Ocie’s take on:
The stories behind the numbers
In some ways, Ocie’s work as accounting coordinator is neat and tidy. Pay bills, send bills. Add 1 and 1, and you get 2.
But in other ways, accounting is about more than dollars and more than math, Ocie says. Ultimately, it’s about communication. That might be especially true at DH, where “AP” means “accounts payable” to Ocie but means “Associated Press” or “advanced placement” to others.
“Accounting is about analyzing data and interpreting it and communicating it — how you’re going to achieve your financial goals, your company goals,” he says. “That’s what an accountant really is — interpreting and communicating the meaning of numbers.”
Exceeding hostile customers’ expectations
As a student, Ocie worked behind the front desks of big hotels, handling financial tasks and helping guests. Occasionally, the hard part was the guests.
His advice for working with agitated customers? Don’t take their shouting and screaming personally, Ocie says, and keep being your best possible self: “There are a lot of very entitled people, unfortunately. I was always professional, giving them 110% customer service.”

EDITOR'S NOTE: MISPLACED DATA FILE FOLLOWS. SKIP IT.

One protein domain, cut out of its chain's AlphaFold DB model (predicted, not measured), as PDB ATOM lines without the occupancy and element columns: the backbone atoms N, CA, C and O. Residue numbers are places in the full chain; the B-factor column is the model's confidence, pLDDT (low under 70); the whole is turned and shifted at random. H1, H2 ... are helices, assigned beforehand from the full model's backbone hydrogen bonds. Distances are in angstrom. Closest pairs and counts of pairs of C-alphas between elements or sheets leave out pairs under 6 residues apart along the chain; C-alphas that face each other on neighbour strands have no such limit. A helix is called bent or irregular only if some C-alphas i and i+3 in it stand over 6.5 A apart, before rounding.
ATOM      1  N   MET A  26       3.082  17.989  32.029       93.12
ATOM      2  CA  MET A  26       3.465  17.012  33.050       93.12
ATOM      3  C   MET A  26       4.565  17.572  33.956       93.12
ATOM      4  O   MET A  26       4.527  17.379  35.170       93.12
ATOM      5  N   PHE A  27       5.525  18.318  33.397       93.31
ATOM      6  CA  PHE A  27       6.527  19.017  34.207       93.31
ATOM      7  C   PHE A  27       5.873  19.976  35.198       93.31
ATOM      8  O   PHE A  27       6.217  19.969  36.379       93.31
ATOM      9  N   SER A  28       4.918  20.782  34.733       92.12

Only once did he cut off a yelling customer, and he did it gracefully: “I was like, ‘I will no longer be helping you if you continue to treat me like this.’” And when the woman yelled for a manager, that was fine with him.
Goals as a way to live
Ocie is a first-generation college graduate, the oldest of three siblings raised in Spokane by his single mother. It was a goal he set to earn his degree — and, with that accomplished, he’s on to his next goals. They include earning two master’s degrees and buying his first house.
It’s not that he’s not happy without those things, he says. But goals provide direction and focus.
“I want to continue progressing,” he says. “Having goals will help you do that. I get that insight from my mother. My mom has always been a very goal-oriented person.”
Ocie’s mom put her life on hold after having Ocie in high school, to work and care for him. Now she’s his biggest supporter, Ocie says, encouraging him as he sang in multiple choirs in high school, became captain of the dance team, took on leadership roles in the Associated Student Body, and applied for college.
“I’ve learned a lot from her. She’s definitely my inspiration and my role model in life,” Ocie says. “Regardless of whether she has a degree, she’s accomplished a lot.”
Bachelor of arts in business administration, accounting and economics, Eastern Washington University
Leadership & Volunteering
Youth mentor, Communities in Schools